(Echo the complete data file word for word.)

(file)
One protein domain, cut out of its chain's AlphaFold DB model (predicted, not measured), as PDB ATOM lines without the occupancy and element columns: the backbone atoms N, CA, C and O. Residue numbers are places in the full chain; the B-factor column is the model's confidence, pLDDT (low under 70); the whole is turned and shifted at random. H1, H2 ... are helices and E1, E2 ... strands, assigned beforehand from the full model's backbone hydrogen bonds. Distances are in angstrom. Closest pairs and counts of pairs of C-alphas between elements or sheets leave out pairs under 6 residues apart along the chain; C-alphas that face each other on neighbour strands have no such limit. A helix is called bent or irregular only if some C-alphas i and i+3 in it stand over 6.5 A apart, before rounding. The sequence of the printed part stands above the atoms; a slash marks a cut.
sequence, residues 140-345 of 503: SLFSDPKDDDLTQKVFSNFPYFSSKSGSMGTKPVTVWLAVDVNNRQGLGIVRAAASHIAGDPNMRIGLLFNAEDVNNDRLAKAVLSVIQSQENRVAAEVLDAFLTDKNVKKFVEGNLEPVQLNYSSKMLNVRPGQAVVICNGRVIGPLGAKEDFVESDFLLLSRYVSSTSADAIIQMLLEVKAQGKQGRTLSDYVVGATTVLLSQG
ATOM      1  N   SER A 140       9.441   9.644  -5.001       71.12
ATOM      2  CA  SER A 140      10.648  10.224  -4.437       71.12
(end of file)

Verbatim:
One protein domain, cut out of its chain's AlphaFold DB model (predicted, not measured), as PDB ATOM lines without the occupancy and element columns: the backbone atoms N, CA, C and O. Residue numbers are places in the full chain; the B-factor column is the model's confidence, pLDDT (low under 70); the whole is turned and shifted at random. H1, H2 ... are helices and E1, E2 ... strands, assigned beforehand from the full model's backbone hydrogen bonds. Distances are in angstrom. Closest pairs and counts of pairs of C-alphas between elements or sheets leave out pairs under 6 residues apart along the chain; C-alphas that face each other on neighbour strands have no such limit. A helix is called bent or irregular only if some C-alphas i and i+3 in it stand over 6.5 A apart, before rounding. The sequence of the printed part stands above the atoms; a slash marks a cut.
sequence, residues 140-345 of 503: SLFSDPKDDDLTQKVFSNFPYFSSKSGSMGTKPVTVWLAVDVNNRQGLGIVRAAASHIAGDPNMRIGLLFNAEDVNNDRLAKAVLSVIQSQENRVAAEVLDAFLTDKNVKKFVEGNLEPVQLNYSSKMLNVRPGQAVVICNGRVIGPLGAKEDFVESDFLLLSRYVSSTSADAIIQMLLEVKAQGKQGRTLSDYVVGATTVLLSQG
ATOM      1  N   SER A 140       9.441   9.644  -5.001       71.12
ATOM      2  CA  SER A 140      10.648  10.224  -4.437       71.12